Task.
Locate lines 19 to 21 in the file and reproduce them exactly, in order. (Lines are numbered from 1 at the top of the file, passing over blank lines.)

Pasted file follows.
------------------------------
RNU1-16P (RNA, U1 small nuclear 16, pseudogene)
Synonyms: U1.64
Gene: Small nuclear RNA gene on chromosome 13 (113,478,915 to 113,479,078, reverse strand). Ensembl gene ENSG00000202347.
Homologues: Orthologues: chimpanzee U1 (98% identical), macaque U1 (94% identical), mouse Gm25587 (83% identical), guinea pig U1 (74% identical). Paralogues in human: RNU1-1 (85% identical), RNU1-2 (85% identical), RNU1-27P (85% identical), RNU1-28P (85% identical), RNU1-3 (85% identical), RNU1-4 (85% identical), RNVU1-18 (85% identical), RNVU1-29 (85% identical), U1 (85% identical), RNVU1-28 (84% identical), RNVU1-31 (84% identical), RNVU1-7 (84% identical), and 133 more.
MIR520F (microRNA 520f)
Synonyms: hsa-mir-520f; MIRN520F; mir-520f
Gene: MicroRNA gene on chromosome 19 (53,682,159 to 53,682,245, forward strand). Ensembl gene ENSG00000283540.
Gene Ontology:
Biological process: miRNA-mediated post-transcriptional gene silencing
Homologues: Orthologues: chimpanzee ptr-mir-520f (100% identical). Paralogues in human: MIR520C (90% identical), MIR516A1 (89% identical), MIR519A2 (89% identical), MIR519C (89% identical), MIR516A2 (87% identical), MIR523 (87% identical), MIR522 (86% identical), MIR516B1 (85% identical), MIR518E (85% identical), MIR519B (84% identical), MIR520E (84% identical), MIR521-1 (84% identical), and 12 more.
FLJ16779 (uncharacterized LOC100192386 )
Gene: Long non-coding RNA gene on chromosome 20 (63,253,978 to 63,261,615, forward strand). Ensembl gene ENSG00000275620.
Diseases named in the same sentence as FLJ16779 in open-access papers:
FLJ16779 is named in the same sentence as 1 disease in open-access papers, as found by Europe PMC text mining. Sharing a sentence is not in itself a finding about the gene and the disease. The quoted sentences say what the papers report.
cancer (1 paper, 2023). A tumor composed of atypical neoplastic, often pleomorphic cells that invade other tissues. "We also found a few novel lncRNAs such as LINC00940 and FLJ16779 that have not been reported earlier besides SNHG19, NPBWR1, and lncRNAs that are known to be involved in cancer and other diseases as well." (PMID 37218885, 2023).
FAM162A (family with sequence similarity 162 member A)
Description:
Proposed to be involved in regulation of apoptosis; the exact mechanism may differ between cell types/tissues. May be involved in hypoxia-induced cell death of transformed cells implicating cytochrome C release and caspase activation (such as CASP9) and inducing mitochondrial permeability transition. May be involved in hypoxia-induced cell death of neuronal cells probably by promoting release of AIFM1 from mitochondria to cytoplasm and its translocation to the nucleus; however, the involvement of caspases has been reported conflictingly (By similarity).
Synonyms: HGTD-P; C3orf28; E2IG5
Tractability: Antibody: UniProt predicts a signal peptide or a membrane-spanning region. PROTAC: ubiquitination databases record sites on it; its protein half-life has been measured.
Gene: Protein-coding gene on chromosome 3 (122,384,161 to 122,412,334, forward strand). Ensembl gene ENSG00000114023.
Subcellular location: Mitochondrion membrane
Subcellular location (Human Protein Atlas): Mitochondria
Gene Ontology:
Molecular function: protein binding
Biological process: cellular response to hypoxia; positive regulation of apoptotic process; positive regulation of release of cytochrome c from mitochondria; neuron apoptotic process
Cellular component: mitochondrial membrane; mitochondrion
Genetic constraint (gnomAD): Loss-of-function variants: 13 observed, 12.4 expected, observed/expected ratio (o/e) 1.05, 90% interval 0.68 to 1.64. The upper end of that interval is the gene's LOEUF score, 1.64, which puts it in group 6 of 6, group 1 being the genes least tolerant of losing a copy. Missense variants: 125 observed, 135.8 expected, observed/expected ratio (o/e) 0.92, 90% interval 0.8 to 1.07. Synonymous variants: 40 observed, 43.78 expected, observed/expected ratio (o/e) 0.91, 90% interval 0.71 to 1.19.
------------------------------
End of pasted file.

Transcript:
Synonyms: HGTD-P; C3orf28; E2IG5
Tractability: Antibody: UniProt predicts a signal peptide or a membrane-spanning region. PROTAC: ubiquitination databases record sites on it; its protein half-life has been measured.
Gene: Protein-coding gene on chromosome 3 (122,384,161 to 122,412,334, forward strand). Ensembl gene ENSG00000114023.